If you owned a piece of land large enough to accommodate a 1 million-square-foot data center, chances are your heart raced a tad a few months ago when word spread that Facebook was planning to add such a big box in Greater Des Moines.

Typically, that would have meant Altoona, where Facebook has completed or is in the process of completing 1.6 million square feet of data center construction.

As it turns out, Facebook apparently has decided to stay in town, with the city’s Planning and Zoning Commission considering the latest site plan, this time for Facebook’s Project Sequelant — don’t bother finding any data center relevance to “sequelant” in the dictionary, the word isn’t there. The online Power Thesaurus does offer coda, conclusion and consequence as synonyms.

That will bring even more construction activity to a town that isn’t hurting for construction projects. The challenge for Altoona — and what at one time drove Facebook to look for other spots in Greater Des Moines to land its Project Sequelant — is finding the revenues to support a development agreement that suits the social media pioneer.

You would think that if the city can find two pennies to scratch together, that would be enough. Facebook reported record profits of nearly $7 billion in the fourth quarter on revenues of $16.9 billion. Not bad for a company that spent a good part of the year fending off scandals.

Altoona doesn’t want to tap property tax relief. It gave up 20 years of property taxes in 2013 when Facebook secured $18 million in state incentives. Those state incentives require a local match. For Altoona, that meant waiving all property taxes for Facebook for two decades.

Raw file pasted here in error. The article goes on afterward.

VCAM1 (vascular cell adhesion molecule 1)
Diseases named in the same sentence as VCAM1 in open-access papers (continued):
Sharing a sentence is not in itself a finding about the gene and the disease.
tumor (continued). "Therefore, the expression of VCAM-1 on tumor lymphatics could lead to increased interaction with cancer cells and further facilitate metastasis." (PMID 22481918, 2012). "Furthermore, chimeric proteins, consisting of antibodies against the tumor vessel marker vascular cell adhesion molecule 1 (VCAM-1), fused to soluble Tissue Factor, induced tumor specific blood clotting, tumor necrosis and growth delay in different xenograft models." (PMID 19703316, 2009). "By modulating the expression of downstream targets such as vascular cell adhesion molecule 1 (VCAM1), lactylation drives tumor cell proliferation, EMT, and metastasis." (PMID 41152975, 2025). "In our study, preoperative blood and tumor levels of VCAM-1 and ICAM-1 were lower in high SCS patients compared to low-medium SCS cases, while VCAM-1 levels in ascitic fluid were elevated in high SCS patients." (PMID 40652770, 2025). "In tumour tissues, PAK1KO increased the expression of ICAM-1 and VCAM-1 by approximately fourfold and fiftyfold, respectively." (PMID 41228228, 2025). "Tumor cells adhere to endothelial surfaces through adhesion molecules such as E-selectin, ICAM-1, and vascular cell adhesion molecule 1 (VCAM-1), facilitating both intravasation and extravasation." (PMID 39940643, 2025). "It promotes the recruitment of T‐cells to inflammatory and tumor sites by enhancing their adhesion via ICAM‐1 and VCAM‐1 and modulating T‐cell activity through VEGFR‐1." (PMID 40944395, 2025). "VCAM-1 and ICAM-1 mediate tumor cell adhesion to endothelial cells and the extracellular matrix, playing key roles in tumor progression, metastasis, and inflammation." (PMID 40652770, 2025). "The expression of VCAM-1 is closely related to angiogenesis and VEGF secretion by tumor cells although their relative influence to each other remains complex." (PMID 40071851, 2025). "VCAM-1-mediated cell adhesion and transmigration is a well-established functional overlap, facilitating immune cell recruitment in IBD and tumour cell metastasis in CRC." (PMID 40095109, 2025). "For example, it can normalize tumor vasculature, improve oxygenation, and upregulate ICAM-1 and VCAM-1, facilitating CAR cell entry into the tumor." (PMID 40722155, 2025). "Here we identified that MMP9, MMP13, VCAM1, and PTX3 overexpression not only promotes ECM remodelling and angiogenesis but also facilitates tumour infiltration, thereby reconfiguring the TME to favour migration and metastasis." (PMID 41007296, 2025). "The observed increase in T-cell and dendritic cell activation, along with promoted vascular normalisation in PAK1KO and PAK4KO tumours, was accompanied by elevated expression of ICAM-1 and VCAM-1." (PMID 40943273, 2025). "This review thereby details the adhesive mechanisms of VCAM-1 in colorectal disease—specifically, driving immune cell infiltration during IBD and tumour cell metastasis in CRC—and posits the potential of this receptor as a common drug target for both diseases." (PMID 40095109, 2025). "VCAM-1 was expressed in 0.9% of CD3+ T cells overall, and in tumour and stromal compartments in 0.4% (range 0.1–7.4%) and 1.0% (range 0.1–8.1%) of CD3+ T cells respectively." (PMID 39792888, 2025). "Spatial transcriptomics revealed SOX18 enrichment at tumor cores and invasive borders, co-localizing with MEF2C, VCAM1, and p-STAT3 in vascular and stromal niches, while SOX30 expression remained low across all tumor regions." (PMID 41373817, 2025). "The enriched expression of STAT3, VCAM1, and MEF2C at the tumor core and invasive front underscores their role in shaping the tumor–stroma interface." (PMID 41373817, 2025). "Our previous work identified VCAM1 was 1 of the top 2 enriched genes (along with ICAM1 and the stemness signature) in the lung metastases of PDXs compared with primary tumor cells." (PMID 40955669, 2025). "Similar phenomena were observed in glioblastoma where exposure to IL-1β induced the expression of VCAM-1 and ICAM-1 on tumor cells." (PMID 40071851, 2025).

In 2017, Facebook maneuvered another $8 million in state sales tax relief for a second round of construction. Altoona found its local match in the form of franchise fee revenues. The exact value of the franchise fee relief has not been determined, City Administrator Jeff Mark said.

Mark isn’t answering questions about Facebook’s search for new land. He simply cautions that although the Planning and Zoning Commission is considering a site plan for Facebook’s latest $250 million construction project, the city is searching to find a way to fulfill its local match obligation, assuming, of course, the Iowa Economic Authority board grants state incentives for Project Sequelant.

Nonetheless, Facebook was sampling local land offerings just a few months ago. We can only assume it was looking for the best incentive deal on the landscape.